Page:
Despite the fact that men do not have breasts like women, they do have some breast tissue. A man’s “breasts” are similar to a girl’s breasts before puberty. The tissue of girls grows and develops, whereas the tissue of men does not.
Men, on the other hand, can get male breast cancer since they still have breast tissue. Men and women acquire the same types of breast cancers, however, tumors of the regions that create and store milk are uncommon. A man’s lifetime risk of developing male breast cancer is roughly 1 in 1,000.
Breast cancer in men used to be thought to be more severe than in women, but it now appears to be approximately the same.
The main issue is that men’s breast cancer is generally diagnosed later than women’s breast cancer. This could be due to the fact that men are less prone to be suspicious of abnormal activity in that area. Follow HealthoWealth to learn more about male breast cancer.
Which Men Are More Likely to Get Male Breast Cancer?
Breast cancer in a male under the age of 35 is quite unusual. Breast cancer risk increases as you become older. Men’s breast cancers are most common between the ages of 60 and 70.
Other factors that increase the likelihood of male breast cancer include:
- A close female relative has been diagnosed with breast cancer.
- Radiation exposure to the chest in the past
- Gynecomastia (enlarged breasts) caused by pharmacological or hormone therapy, infections, or toxins
- Estrogen therapy
- A rare genetic condition called Klinefelter’s syndrome
- Severe liver disease, called cirrhosis
- Mumps orchitis, a testicular injury, or an undescended testicle are all examples of testicular diseases.
male breast cancer Symptoms
Symptoms of male breast cancer in men are similar to those in women. Most male breast cancers are diagnosed when a man finds a lump on his chest.
But men tend to delay going to the doctor until they have more severe symptoms, like bleeding from the nipple. By that point, cancer may have spread.
male breast cancer Diagnosis and Treatment
Physical exams, mammography, and biopsies are all used to identify male breast cancer in men, just as they are in women (looking at small samples of tissue under a microscope).
male breast cancer Surgery
A mastectomy, in which your entire breast is removed, is the most common therapy for men. Sometimes breast-conserving surgery is performed, in which only the tumor is removed. The surgeon may also remove one or more lymph nodes to determine whether cancer has spread.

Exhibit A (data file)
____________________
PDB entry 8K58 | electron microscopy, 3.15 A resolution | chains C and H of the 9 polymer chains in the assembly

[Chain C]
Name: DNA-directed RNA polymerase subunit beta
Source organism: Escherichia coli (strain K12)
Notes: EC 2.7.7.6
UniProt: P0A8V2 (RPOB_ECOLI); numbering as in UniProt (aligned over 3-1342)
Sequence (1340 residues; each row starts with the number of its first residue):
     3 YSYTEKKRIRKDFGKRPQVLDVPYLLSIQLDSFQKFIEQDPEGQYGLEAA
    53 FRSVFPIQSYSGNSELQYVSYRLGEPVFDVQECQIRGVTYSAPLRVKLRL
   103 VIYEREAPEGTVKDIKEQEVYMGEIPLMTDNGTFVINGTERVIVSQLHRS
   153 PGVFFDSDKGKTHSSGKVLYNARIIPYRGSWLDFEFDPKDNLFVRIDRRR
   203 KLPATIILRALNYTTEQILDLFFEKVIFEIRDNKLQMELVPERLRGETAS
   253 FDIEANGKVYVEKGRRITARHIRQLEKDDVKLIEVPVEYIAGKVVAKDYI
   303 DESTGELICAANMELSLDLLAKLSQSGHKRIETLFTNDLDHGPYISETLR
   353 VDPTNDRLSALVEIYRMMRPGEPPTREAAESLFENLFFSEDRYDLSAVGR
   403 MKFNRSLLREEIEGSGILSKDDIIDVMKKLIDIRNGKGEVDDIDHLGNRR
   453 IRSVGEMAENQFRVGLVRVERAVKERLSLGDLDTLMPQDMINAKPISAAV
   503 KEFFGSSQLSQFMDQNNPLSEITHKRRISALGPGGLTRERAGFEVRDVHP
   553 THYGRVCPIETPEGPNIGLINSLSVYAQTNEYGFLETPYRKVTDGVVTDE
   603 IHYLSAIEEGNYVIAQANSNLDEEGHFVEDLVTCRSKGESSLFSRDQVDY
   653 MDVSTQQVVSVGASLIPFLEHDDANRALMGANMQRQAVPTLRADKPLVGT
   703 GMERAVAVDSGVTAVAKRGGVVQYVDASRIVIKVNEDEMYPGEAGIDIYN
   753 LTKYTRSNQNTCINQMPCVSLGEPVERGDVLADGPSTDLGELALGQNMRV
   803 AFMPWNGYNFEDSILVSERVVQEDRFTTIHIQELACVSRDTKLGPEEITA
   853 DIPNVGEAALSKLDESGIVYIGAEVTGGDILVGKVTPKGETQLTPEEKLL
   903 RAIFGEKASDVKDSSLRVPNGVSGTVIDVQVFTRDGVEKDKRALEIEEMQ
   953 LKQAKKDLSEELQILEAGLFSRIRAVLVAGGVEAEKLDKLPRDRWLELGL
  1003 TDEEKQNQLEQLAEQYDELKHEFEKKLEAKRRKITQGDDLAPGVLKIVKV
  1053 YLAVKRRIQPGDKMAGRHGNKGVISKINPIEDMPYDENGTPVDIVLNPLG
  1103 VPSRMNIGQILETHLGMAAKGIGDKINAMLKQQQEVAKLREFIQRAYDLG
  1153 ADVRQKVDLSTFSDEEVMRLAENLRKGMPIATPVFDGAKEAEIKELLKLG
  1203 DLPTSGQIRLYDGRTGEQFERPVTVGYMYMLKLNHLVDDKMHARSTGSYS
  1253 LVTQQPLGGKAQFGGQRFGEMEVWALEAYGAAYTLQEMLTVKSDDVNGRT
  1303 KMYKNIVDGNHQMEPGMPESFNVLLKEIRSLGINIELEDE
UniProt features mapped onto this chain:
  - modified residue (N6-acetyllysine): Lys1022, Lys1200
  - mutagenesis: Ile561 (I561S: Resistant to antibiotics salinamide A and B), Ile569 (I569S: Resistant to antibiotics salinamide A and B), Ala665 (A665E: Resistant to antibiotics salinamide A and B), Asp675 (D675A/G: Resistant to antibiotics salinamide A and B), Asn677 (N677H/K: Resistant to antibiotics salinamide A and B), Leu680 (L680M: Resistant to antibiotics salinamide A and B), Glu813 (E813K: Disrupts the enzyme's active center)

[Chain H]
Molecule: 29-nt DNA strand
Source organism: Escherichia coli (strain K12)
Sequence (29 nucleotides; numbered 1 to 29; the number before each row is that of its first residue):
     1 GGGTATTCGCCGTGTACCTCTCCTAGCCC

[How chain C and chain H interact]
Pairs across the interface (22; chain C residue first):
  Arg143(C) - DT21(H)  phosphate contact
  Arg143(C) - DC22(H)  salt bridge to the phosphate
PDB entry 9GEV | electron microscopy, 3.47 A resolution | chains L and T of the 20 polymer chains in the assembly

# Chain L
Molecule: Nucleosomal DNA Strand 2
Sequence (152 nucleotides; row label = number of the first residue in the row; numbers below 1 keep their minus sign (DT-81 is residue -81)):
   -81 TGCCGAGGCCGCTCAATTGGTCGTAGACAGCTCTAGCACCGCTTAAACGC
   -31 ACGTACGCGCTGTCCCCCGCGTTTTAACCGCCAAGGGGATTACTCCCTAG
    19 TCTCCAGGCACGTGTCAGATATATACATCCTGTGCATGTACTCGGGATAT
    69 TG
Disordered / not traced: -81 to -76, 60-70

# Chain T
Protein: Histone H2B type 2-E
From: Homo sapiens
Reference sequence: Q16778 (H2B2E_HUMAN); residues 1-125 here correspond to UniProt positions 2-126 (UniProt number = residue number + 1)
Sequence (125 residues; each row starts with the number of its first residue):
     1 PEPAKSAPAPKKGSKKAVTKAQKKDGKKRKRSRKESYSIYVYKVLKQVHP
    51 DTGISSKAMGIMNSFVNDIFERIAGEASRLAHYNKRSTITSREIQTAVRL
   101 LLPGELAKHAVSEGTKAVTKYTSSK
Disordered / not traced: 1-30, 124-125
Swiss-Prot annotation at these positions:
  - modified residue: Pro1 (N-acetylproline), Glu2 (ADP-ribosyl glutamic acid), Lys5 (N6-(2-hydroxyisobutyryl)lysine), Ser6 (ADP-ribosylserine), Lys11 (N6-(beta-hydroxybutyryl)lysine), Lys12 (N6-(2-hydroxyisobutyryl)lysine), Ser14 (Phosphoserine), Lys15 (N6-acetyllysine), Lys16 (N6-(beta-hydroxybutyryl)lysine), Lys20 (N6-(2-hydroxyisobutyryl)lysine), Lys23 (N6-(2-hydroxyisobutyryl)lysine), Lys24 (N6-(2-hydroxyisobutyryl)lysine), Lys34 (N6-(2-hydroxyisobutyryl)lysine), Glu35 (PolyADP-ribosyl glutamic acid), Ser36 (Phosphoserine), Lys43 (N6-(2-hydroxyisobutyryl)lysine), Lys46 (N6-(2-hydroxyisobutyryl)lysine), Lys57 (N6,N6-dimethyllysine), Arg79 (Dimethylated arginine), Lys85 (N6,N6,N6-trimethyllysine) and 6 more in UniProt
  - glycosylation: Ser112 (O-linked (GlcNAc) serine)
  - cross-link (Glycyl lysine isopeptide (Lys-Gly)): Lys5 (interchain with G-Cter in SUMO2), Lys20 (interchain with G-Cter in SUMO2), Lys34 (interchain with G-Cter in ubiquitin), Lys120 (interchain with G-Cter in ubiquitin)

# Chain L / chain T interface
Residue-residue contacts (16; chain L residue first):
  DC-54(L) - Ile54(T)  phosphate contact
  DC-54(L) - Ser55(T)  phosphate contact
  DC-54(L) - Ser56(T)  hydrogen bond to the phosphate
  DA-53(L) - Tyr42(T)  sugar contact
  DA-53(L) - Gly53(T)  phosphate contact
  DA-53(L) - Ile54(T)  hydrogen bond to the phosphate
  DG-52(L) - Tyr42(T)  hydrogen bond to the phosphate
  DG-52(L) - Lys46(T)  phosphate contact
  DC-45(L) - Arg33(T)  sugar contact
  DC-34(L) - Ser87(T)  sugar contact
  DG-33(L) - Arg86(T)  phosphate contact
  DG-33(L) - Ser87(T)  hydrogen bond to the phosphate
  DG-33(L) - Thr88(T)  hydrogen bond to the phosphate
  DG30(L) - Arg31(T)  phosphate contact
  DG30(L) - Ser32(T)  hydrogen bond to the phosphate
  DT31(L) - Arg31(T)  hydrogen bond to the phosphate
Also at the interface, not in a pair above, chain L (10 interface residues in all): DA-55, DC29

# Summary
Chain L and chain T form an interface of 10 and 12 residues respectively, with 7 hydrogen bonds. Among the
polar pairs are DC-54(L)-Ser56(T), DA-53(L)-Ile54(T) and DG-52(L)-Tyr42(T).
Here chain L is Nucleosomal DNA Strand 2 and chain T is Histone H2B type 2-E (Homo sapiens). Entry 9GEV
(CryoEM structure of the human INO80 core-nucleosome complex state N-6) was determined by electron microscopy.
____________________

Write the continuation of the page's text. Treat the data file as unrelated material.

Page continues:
Radiation therapy of male breast cancer
Following surgery, you may receive treatment with radioactive rays or particles. It can aid in the eradication of any cancer cells that were missed during surgery. Radiation may be your primary treatment if your cancer is inoperable.
Chemotherapy of male breast cancer
You’ll be given medications, either by mouth or by injection, to assault the cancer cells as part of this treatment. Following surgery, you may receive chemotherapy to reduce the chance of cancer recurrence. Chemotherapy may be the primary treatment for men with advanced cancer or cancer that has spread to other parts of the body.
male breast cancer Hormone therapy
Certain hormones are required for the growth of several types of breast cancer. This treatment inhibits the effects of these hormones, halting cancer’s progression. Because over 90% of men’s malignancies are hormone receptor-positive, it often works better in males than in women. Tamoxifen is the most commonly prescribed hormone therapy for men with breast cancer. The removal of the testes can sometimes result in a reduction in the level of certain male hormones in the body. Testosterone causes breast cancer cells to proliferate, thus men with breast cancer should never use it. Hormone therapy may be used after surgery to reduce the risk of cancer recurrence. It may be the primary treatment for males with locally advanced or metastatic cancer.
Targeted therapy of male breast cancer
Some men have an overabundance of a protein called HER2, which causes cancer to spread quickly. One of the medications licensed to treat breast cancer that has spread to other parts of the body is trastuzumab (Herceptin). It inhibits the growth of cancer cells using this protein. It may also strengthen your immune system, allowing it to fight cancer more effectively.
Remember that you’ll need to see your doctor for the rest of your life, just like everyone who has had or recovered from male breast cancer or female breast cancer. It is critical to get medical attention on a frequent basis in order to maintain good health.
If, after reading the article “Male breast cancer “, you liked it and became interested in studying in other fields of health and medicine, we suggest you read the following articles from the category cancer on our website.